Geopolitics Global Agenda Military Affairs

The second coup in Burkina Faso within a year creates the possibility of a rise in Russian influence in Africa

Pavol Beblavý

On Friday, September 30, 2022, army units in the capital of Burkina Faso, Ouagadougou, began to occupy key positions and seize control of the country. The previous president of the country was forced to resign on October 2 and the leader of the coup, Captain Ibrahim Traoré became the new president, and thus became the youngest head of state in Africa at the age of only 34 years. The coup was marked by anti-colonial sentiments, when the coup’s supporters set fire to the French embassy, waved Russian flags and demanded cooperation with Moscow.

Burkina Faso is a former French colony that gained its independence in 1984. Similarly, as in other West African countries, Paris retained its dominant position with economic and political influence until today. Until 2014,  Burkina Faso was ruled by President Blaise Compaoré. When he tried to change the constitution to make it legal for him to run for another term huge protests broke out and Compaoré resigned. A constitutional crisis began, which the jihadist insurgents operating in the Sahel and linked to Al Qaeda or the Islamic State took advantage of. In 2015 they moved from neighbouring Mali to Burkina Faso. In the ensuing civil war, the government of Burkina Faso was directly supported militarily by France, therefore the rebels committed terrorist attacks on the general staff and the French embassy in the capital Ouagadougou. Jihadists also took advantage of ethnic conflicts, the incompetence of the army, and Islamist propaganda, and slowly began taking control of huge parts of the country. They successfully ambushed government units and gradually began besieging cities. The Islamist offensive reached its peak in early 2022 when they had under their control roughly 40% of the territory of Burkina Faso. In response to the government’s failures in the fight against the insurgents, a military coup took place on January 23, 2022, which forced the then president Kabore to resign from his post. A military junta led by Paul-Henri Sandaogo took over the government. The junta was very popular at the beginning, but even it did not fare well in the fight against the rebels, which in turn led to the events of September 30.

But why did the supporters of the coup wave Russian flags and call for Moscow’s support? Traditionally, France and the USA were the main actors in West Africa. During the Cold War, the Soviet Union also had considerable influence, but after its collapse, Russia withdrew from Africa. Moscow, however, recently started to engage in Africa using mercenaries from the so-called Wagner Group. In 2018, Wagner mercenaries started fighting in the Central African Republic on the side of the government against insurgents. Shortly thereafter, they participated in civil wars in Mali, Libya, Mozambique, and Sudan. The Wagner Group was also able to cultivate vast troll farms and through them greatly influence public opinion in Africa. Their propaganda focused on France’s inability to fight jihadists and presented the Wagner Group as saviours.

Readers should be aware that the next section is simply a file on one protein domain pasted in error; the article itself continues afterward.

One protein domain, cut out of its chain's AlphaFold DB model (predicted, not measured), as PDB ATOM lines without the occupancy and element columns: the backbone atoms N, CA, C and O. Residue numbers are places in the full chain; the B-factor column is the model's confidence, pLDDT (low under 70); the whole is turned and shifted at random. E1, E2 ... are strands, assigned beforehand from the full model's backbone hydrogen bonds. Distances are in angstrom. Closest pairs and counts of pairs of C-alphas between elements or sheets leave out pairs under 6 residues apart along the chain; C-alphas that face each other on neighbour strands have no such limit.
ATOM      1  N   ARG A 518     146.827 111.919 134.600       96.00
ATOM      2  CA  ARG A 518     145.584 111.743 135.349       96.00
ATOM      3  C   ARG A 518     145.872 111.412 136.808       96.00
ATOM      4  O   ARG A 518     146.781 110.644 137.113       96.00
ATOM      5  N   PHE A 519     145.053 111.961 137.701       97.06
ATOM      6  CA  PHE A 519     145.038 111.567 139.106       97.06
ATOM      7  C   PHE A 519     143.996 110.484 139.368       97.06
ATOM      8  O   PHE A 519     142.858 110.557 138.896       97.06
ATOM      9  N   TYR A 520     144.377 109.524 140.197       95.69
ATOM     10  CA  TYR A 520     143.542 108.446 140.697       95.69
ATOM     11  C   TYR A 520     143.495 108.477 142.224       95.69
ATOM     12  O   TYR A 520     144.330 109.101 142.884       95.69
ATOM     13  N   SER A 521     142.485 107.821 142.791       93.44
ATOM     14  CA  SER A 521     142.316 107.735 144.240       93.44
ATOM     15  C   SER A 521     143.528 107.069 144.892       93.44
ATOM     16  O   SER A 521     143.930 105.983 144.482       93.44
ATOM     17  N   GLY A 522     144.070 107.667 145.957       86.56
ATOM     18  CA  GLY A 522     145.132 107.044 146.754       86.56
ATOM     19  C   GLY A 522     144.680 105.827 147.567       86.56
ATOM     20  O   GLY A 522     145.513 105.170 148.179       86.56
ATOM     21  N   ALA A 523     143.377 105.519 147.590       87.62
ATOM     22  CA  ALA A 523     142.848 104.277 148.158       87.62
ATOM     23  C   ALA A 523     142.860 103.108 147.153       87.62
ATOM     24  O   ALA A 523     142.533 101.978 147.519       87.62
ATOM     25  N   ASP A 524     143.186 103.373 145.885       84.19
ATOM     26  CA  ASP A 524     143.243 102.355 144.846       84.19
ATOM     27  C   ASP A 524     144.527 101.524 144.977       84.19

At the end of 2021, the then-president of Burkina Faso Kabore refused to invite Wagner mercenaries into the country, which led to his overthrow in January 2022. The new president Sandaogo refused to do so as well and was overthrown in September. During the coup against Sandaoga, Russian flags flew in the streets and supporters of the coup chanted pro-Russian slogans. New President Traoré has already criticized France and declared his intention to improve relations with Russia. However, he still intends to maintain strong relations with the USA.

The legitimacy of the new government in Burkina Faso rests on its ability to fight the jihadists. If it cannot handle the threat, it will be quickly overthrown and replaced by another military junta. The new president, therefore, urgently needs to gain some tangible victory. However, the government’s army is incapable of defeating the rebels alone and therefore needs help from a global power. Historically, this role was played by France, but its incompetence opens up opportunities for other nations. This will probably be either Russia or the USA. However, the USA is busy in other regions and the Russian Wagner Group is currently focused on Ukraine. There is still a third possibility; if no one helps Burkina Faso, it will be swallowed by the jihadists. If Islamic State 2.0 were to emerge in the country, it would have the potential to destabilize all of West Africa.

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